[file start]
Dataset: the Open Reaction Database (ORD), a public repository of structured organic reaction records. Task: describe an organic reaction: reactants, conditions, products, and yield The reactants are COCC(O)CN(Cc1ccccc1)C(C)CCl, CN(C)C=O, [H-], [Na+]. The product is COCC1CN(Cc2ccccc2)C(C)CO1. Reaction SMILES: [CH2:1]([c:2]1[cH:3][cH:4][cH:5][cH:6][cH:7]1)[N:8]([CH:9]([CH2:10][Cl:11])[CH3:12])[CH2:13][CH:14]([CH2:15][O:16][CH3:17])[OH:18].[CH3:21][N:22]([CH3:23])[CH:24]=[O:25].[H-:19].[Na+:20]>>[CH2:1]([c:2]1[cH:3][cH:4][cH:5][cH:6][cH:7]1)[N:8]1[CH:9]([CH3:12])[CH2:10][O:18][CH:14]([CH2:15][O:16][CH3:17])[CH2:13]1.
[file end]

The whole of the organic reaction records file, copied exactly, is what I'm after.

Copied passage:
Dataset: the Open Reaction Database (ORD), a public repository of structured organic reaction records. Task: describe an organic reaction: reactants, conditions, products, and yield The reactants are COCC(O)CN(Cc1ccccc1)C(C)CCl, CN(C)C=O, [H-], [Na+]. The product is COCC1CN(Cc2ccccc2)C(C)CO1. Reaction SMILES: [CH2:1]([c:2]1[cH:3][cH:4][cH:5][cH:6][cH:7]1)[N:8]([CH:9]([CH2:10][Cl:11])[CH3:12])[CH2:13][CH:14]([CH2:15][O:16][CH3:17])[OH:18].[CH3:21][N:22]([CH3:23])[CH:24]=[O:25].[H-:19].[Na+:20]>>[CH2:1]([c:2]1[cH:3][cH:4][cH:5][cH:6][cH:7]1)[N:8]1[CH:9]([CH3:12])[CH2:10][O:18][CH:14]([CH2:15][O:16][CH3:17])[CH2:13]1.